Aerospace company SpaceX announced plans on Monday for the first all-civilian mission to space, NBC News reported.

A four-person crew led by Jared Isaacman, the founder and CEO of payment processing company Shift4 Payments, will be aboard SpaceX’s Dragon aircraft. According to SpaceX, the flight is estimated to launch sometime in the fourth quarter of this year. 

“When you’ve got a brand new mode of transportation, you have to have pioneers,” the company’s founder and CEO Elon Musk said in an interview with NBC Nightly News. “Things are expensive at first, and as you’re able to increase the launch rate, increase the production rate, refine the technology, it becomes less expensive and accessible to more people,” he added.

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Though private citizens have flown to space before as ‘space tourists’, they have typically been on missions with trained NASA astronauts or Russian cosmonauts. Isaacman’s flight will be the first time a crew consisting fully of private citizens will go to space. The crew members are set to undergo training by SpaceX, including mission simulations for emergency preparedness.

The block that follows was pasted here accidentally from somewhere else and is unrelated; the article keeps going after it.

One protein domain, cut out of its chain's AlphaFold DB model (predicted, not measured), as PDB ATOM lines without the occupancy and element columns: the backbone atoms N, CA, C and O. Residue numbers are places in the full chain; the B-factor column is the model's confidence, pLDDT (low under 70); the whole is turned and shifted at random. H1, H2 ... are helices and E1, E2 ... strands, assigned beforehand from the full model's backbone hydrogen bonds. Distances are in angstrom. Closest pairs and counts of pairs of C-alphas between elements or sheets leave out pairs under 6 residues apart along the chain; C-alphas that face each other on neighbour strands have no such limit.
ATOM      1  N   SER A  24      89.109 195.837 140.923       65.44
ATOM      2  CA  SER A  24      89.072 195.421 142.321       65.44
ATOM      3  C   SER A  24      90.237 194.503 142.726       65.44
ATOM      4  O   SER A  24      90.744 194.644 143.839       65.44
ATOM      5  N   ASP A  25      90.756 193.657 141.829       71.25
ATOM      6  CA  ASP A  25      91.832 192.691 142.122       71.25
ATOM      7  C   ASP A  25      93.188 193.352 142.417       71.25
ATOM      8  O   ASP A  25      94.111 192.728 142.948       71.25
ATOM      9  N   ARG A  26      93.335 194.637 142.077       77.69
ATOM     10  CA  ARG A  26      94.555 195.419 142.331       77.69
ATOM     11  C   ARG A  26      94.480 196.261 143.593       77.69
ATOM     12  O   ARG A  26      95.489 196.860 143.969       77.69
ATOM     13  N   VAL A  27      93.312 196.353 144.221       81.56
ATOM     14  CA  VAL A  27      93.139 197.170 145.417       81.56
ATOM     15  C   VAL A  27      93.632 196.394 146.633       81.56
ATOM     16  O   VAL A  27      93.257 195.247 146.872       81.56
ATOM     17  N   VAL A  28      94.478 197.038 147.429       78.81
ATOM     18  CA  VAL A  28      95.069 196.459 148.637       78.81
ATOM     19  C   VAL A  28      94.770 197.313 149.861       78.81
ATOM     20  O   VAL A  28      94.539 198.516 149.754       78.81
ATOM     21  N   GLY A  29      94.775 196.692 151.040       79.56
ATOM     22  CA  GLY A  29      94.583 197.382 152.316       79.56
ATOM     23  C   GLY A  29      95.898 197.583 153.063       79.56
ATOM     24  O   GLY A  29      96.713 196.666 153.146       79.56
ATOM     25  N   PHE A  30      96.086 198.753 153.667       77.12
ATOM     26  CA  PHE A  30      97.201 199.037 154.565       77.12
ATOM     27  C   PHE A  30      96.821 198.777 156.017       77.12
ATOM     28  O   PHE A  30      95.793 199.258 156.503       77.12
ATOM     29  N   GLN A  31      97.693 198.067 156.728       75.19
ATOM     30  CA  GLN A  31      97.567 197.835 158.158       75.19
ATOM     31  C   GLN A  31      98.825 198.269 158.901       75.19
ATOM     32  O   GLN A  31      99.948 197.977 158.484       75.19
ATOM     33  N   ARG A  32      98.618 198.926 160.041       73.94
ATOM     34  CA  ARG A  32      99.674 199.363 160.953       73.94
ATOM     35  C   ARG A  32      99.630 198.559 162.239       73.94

According to Isaacman, the mission, titled ‘Inspiration4’, is “the realization of a lifelong dream and a step towards a future in which anyone can venture out and explore the stars.”

The expedition is part of a humanitarian initiative to raise money for St Jude Children’s Research Hospital. In addition to giving $100 million to St Jude, Isaacman will donate the three other seats in the Dragon spacecraft to specially chosen crewmembers.

During the mission, the Dragon spacecraft will circle Earth once every 90 minutes as part of a customised flight path, as per SpaceX. 

Musk said he hopes these ‘early joyrides’ lay a solid foundation for more space tourism in the future. 

“It’s like when America went to the moon in ’69 — it wasn’t just a few people, humanity went to the moon,” he said, NBC News reported. “We all went there with them. And I think it’s something similar here,” Musk added.